The World Wide Web Consortium (W3C) has initiated the process for developing standards that governments could employ to tap Web 2.0 and social networking technologies. The W3C eGovernment Interest Group (eGov IG) is working on a draft paper that defines the problems agencies currently face with using the Web as a first step to devising standards that may help agencies more effectively perform Web-based multichannel delivery, according to eGov IG co-chairman Kevin Novak. "We started this last year with the recognition that governments had a multitude of unique needs that weren't being addressed in the existing standards space," he notes. "[We wanted to address] what were the best approaches for them to get their services out to their citizens."
In March, eGov IG hosted a workshop in Washington to review the issues the paper brought up, and recurring issues that were heavily discussed included to what extent commercial services could be relied on, the impact of government officials using such services for communication, and how agencies could expose their data in ways that would make it useful for others. The scope of the draft paper covers a wide spectrum that includes how government employees may engage with citizens through Web 2.0 technologies, as well as multichannel delivery, interoperability among agencies, and sharing data with the public. The paper characterizes the concept of "open government data," or information that is published in "open raw formats and ways that make it accessible to all and allow reuse, such as the creation of data mashups."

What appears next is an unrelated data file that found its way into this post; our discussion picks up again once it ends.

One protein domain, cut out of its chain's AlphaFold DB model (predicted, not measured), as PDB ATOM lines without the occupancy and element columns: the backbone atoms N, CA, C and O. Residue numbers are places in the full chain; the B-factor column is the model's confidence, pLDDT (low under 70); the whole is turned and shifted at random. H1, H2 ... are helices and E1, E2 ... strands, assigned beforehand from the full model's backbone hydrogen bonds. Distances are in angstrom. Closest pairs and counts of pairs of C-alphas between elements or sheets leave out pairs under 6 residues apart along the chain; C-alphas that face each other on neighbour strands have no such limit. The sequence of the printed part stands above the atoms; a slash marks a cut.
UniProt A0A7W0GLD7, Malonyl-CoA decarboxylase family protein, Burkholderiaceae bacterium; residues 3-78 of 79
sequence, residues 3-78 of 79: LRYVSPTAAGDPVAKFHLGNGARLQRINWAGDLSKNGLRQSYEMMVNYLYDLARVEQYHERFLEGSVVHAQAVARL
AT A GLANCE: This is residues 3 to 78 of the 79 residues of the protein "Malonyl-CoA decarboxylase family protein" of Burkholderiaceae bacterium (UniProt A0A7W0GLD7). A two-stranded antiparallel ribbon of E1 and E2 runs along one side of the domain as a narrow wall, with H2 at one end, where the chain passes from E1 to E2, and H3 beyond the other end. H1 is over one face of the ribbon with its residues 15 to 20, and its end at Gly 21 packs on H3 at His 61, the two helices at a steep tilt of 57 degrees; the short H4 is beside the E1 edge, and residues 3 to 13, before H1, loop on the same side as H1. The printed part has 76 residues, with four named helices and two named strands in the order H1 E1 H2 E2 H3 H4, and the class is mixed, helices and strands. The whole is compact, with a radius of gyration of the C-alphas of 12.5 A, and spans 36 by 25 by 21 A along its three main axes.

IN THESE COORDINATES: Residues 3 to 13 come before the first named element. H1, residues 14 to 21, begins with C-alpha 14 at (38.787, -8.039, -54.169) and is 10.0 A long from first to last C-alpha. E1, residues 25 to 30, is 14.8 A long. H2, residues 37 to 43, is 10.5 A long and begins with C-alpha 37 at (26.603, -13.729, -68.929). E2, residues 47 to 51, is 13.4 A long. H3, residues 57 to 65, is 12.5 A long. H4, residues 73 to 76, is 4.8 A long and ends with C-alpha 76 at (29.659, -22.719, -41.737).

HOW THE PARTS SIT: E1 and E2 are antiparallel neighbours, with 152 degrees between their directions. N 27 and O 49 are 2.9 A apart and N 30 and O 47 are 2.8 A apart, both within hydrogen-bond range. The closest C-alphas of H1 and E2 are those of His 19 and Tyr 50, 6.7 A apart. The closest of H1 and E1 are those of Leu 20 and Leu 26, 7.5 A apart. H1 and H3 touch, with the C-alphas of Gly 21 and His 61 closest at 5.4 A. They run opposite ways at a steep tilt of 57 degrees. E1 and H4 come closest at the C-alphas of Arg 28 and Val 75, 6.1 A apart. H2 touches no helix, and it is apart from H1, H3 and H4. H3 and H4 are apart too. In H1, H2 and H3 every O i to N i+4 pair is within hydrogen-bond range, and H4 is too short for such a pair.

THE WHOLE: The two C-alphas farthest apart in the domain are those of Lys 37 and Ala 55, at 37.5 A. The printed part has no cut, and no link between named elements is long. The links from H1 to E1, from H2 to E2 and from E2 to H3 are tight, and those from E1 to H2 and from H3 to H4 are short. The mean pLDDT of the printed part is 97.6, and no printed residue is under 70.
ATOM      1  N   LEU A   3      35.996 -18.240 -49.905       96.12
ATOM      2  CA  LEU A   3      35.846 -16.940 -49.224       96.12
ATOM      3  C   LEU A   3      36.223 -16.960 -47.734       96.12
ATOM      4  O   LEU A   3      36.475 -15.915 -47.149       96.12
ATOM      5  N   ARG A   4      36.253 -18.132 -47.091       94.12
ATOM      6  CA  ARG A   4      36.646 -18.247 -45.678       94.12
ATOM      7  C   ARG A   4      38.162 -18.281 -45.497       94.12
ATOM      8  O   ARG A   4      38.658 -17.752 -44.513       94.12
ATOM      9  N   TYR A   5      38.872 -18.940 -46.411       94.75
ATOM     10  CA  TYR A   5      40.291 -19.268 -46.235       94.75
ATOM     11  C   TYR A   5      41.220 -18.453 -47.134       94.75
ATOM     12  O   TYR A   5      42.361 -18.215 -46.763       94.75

From Government Computer News
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